The impressionistic Pastorale for organ written in 1909 by Jean Roger-Ducasse is very seldom performed due to the high demands of a virtuous technique from the performer. It is, however, a masterpiece of the early 20th century organ repertoire.
After the grotesque and exciting Scherzo from Louis Vierne’s 6. Symphony (Louis Vierne was organist in Notre-Dame de Paris 1900-1937) follows a transcription of one of Pierre Cochereau’s improvisations. Cochereau, Viernes successor in Notre-Dame de Paris, was “a phenomenon without equal in the history of the contemporary organ” as described by Marcel Dupré.
To complete his tribute to the French 20th century organ music, Daniel Bruun plays Duruflé’s Suite, which includes the famous and brilliant toccata in b-minor.
Virtuosity, sensitivity and technical facility blend the brush-strokes into a whole painting.
“The painting Water Lilies by Claude Monet is painted with unblended, visible brush strokes of mostly the same width. Only few of the many brushstrokes are thinner. In this painting the painter might have used only a limited variety of brush sizes. However the brushstrokes do have different lengths and directions of movement. Different elements in the painting are depicted with different kinds of strokes.” Marina Abramovic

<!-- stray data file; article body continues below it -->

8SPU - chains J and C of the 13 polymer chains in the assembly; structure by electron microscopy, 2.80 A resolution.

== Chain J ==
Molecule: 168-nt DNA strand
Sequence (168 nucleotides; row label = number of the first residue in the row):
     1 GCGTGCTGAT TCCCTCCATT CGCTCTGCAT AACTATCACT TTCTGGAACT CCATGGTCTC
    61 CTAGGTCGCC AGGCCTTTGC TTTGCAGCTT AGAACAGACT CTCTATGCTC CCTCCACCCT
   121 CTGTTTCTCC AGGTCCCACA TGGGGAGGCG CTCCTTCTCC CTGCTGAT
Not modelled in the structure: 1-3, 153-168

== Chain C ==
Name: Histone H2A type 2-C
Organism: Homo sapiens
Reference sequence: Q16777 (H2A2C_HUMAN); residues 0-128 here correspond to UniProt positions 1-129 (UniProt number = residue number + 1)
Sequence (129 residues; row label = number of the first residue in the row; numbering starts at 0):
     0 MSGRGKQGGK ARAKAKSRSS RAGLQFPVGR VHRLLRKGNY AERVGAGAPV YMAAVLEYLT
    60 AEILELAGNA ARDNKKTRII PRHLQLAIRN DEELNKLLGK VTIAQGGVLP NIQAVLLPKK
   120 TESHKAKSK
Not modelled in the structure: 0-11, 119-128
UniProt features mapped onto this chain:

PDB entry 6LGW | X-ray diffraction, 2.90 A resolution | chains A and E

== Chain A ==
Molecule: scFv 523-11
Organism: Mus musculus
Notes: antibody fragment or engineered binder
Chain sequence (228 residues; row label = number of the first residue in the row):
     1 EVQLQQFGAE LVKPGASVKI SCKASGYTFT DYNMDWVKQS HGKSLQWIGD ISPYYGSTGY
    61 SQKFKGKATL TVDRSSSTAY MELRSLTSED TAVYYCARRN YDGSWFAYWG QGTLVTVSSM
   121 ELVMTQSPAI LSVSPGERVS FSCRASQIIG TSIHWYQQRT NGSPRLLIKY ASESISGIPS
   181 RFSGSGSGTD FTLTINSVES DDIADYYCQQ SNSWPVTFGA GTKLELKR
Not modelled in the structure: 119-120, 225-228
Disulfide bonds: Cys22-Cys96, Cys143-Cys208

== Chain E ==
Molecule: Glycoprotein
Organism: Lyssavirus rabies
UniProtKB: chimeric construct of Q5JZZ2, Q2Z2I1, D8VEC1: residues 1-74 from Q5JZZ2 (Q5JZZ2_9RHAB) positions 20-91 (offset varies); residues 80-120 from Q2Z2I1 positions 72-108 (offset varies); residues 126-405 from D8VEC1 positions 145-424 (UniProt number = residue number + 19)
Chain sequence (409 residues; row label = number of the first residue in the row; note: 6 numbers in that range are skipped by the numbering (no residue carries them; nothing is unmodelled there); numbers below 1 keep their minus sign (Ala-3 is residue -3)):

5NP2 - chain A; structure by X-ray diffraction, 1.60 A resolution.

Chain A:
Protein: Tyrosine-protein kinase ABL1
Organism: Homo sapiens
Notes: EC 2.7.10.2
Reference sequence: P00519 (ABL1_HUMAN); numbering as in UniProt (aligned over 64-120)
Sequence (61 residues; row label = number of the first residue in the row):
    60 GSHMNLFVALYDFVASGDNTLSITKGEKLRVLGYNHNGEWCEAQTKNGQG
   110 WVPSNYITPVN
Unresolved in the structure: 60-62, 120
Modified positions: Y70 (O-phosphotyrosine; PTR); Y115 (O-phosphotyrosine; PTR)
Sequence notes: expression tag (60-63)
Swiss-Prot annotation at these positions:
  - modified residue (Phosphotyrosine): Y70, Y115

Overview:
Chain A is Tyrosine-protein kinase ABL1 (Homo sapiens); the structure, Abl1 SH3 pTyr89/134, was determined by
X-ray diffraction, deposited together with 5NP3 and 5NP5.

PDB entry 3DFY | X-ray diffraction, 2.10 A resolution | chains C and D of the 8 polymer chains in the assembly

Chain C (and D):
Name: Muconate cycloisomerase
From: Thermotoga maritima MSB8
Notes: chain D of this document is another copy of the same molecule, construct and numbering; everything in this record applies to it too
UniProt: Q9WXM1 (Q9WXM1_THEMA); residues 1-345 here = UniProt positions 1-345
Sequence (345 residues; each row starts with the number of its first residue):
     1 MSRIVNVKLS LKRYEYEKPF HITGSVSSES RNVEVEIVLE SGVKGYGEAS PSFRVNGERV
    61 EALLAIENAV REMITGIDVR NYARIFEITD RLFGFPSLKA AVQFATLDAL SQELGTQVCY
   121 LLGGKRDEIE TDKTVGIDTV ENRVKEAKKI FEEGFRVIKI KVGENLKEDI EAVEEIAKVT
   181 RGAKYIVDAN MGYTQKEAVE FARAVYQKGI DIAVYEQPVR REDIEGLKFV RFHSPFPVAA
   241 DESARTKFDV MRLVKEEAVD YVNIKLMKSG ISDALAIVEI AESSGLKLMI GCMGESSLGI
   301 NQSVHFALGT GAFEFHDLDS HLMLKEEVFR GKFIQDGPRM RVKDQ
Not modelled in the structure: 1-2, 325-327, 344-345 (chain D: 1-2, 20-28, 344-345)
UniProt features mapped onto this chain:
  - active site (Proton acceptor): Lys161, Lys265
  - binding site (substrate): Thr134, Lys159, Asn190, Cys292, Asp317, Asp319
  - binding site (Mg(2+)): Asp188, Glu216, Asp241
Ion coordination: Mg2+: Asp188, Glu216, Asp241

Hands up if this quote from a formal analysis of Monet’s most famous work gives you the overall sense of the mood the painter wanted to convey. Anyone? No I can’t say that this formal piece of writing is particularly helpful but that wasn’t its purpose. Monet certainly springs to mind when listening to this CD, as it did to the performer Daniel Bruun when he wrote the liner-notes.
The first piece, by little known composer Bonnal, certainly conjures an overall sense of colour for which impressionist art, both visual and musical, is known. Without becoming pedantic about brush size, Denmark’s largest organ manages the world of this music with surprisingly French-sounding colours. This is also the case in Vierne’s Scherzo from the sixth Symphonie. The opening colours, mutation and reed combined, give the piece a light-hearted and cheeky feel, something which Bruun capitalises on. Personally, I like this movement a little faster but Bruun’s performance is concerned with clarity which is no bad thing. For an emotional contrast - Cochereau’s Berceuse in memory of Vierne is a masterpiece in the use of tonality. Combining Vierne’s tonal palette with Cochereau’s spontaneous brilliance this piece is a worthy contribution to this CD.